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ENVIRONMENT

Deutsche Bahn to stop using cancer-linked pesticide on its tracks

German state-owned rail operator Deutsche Bahn is to stop using glyphosate on its tracks and is looking for substitutes to replace the weedkiller, one of its board members said in an interview Friday.

Deutsche Bahn to stop using cancer-linked pesticide on its tracks
A train traveling along Deutsche Bahn's A train along the Hanover-Würzburg route. Photo: DPA

“We want to set up a research project to find effective ways to operate our 33,000 kilometres of network without glyphosate to be environmentally friendly,” infrastructure chief Ronald Pofalla told the weekly business magazine WirtschaftsWoche.

The rail operator is Germany's largest user of glyphosate and buys nearly 65 tonnes of the herbicide per year to stop weeds from propagating on its tracks.

SEE ALSO: How Deutsche Bahn plans to improve its service and routes

German Environmental Minister Svenja Schulze welcomed the initiative.

“Glyphosate kills insects which is why we are going to ban it in Germany,” she told WirtschaftsWoche.

The World Health Organization classifies glyphosate as “probably carcinogenic”.

In December 2017, the European Union renewed the licence of glyphosate across Europe until 2022.

Among the possible alternatives Deutsche Bahn is looking at to kill off the weeds are “hot water, electric shocks or UV lights”, according to WirtschaftsWoche.

One of the best-known glyphosate-based products is the weedkiller Roundup manufactured by Monsanto, the US company recently taken over by Germany's Bayer, and which has been at the centre of several health-related lawsuits.

Last year, Deutsche Bahn transported a record 148 million people on its main lines in Germany while across Europe 2.6 billion passengers travelled on trains belonging to the red-and-white-liveried company.

SEE ALSO: How Deutsche Bahn plans to improve its service and staffing in 2019

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ENVIRONMENT

KEY POINTS: Why is Sweden planning to cull half its wolf population?

Sweden's government has announced that it will allow a major wolf cull this year, with hunters licensed to kill as many as half of the estimated 400 animals in the country. What is going on?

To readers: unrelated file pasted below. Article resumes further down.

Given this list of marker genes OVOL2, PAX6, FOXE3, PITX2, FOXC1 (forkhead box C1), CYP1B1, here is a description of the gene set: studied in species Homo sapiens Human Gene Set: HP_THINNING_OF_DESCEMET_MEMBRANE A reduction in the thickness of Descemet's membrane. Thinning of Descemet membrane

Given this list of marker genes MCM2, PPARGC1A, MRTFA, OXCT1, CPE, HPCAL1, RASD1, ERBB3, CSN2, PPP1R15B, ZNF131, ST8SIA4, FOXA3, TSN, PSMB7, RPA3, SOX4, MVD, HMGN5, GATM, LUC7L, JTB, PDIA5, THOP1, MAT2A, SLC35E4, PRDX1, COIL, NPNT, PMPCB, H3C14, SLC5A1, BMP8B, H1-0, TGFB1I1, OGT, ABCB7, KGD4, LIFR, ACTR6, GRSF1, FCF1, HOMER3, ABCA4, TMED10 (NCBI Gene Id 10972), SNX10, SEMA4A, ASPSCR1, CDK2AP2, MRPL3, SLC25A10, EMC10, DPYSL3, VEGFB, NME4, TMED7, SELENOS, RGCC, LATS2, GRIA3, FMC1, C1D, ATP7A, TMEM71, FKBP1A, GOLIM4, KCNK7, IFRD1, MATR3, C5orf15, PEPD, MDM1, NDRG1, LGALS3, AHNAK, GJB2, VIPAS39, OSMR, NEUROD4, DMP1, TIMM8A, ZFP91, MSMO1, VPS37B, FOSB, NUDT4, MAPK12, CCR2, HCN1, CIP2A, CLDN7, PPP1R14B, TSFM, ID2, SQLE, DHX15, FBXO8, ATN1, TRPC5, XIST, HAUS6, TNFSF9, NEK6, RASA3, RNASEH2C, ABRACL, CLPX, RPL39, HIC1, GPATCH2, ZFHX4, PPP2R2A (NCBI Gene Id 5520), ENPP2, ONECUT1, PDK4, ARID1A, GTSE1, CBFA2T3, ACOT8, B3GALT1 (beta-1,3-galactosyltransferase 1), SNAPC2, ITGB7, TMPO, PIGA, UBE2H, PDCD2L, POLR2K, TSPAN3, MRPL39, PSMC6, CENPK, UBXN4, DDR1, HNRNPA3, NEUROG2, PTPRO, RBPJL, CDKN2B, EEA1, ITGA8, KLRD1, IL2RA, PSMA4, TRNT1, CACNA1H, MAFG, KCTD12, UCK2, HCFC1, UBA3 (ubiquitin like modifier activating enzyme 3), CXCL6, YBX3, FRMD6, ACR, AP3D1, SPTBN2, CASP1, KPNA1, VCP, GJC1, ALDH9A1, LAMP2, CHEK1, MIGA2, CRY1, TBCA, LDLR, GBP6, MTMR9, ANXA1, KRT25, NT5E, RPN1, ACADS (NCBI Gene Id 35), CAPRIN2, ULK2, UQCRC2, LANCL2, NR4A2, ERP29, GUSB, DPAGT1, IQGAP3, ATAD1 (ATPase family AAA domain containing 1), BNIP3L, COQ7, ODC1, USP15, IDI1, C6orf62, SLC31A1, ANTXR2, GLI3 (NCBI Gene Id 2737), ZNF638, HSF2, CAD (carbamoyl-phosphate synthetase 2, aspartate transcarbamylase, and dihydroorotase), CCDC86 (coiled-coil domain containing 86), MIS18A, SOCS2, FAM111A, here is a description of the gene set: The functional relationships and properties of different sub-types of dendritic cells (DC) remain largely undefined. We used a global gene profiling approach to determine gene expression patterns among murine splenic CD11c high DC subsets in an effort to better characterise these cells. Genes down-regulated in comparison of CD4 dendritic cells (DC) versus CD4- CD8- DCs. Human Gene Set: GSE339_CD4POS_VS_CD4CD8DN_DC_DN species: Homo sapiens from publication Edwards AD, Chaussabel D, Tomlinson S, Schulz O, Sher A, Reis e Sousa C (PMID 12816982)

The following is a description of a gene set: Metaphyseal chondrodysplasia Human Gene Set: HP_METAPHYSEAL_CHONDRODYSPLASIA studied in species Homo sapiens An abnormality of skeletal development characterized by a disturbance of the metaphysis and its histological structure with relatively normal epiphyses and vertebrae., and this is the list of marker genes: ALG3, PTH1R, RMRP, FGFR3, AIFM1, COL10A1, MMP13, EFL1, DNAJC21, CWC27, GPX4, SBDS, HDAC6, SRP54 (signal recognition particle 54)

KEY POINTS: Why is Sweden planning to cull half its wolf population?

How many wolves are there in Sweden? 

Wolves were extinct in Sweden by the mid-1880s, but a few wolves came over the Finnish border in the 1980s, reestablishing a population.  

There are currently 480 wolves living in an estimated 40 packs between Sweden and Norway, with the vast majority — about 400 — in central Sweden. 

How many wolves should there be? 

The Swedish parliament voted in 2013, however, for the population to be kept at between 170 to 270 individuals, with the Swedish Environmental Protection Agency then reporting to the EU that Sweden would aim to keep the population at about 270 individuals to meet the EU’s Habitats Directive. 

In 2015, the Environmental Protection Agency was commissioned by the government to update the analysis,  and make a new assessment of the reference value for the wolf’s population size. It then ruled in a report the population should be maintained at about 300 individuals in order to ensure a “favourable conservation status and to be viable in the long term”. 

What’s changed now? 

Sweden’s right-wing opposition last week voted that the target number should be reduced to 170 individuals, right at the bottom of the range agreed under EU laws. With the Moderate, Christian Democrat, Centre, and Sweden Democrats all voting in favour, the statement won a majority of MPs.

“Based on the premise that the Scandinavian wolf population should not consist of more than 230 individuals, Sweden should take responsibility for its part and thus be in the lower range of the reference value,” the Environment and Agriculture Committee wrote in a statement.

Why is it a political issue? 

Wolf culling is an almost totemic issue for many people who live in the Swedish countryside, with farmers often complaining about wolves killing livestock, and hunters wanting higher numbers of licenses to be issued to kill wolves. 

Opponents of high wolf culls complain of an irrational varghat, or “wolf hate” among country people, and point to the fact that farmers in countries such as Spain manage to coexist with a much higher wolf population. 

So what has the government done? 

Even though the ruling Social Democrats voted against the opposition’s proposal, Rural Affairs Minister Anna-Caren Sätherberg agreed that the wolf population needed to be culled more heavily than in recent years. As a result, the government has asked the Environmental Protection Agency to once again reassess how many wolves there should be in the country. 

“We see that the wolf population is growing every year and with this cull, we want to ensure that we can get down to the goal set by parliament,” Sätherberg told the public broadcaster SVT.

Sweden would still meet its EU obligations on protecting endangered species, she added, although she said she understood country people “who live where wolves are, who feel social anxiety, and those who have livestock and have been affected”.

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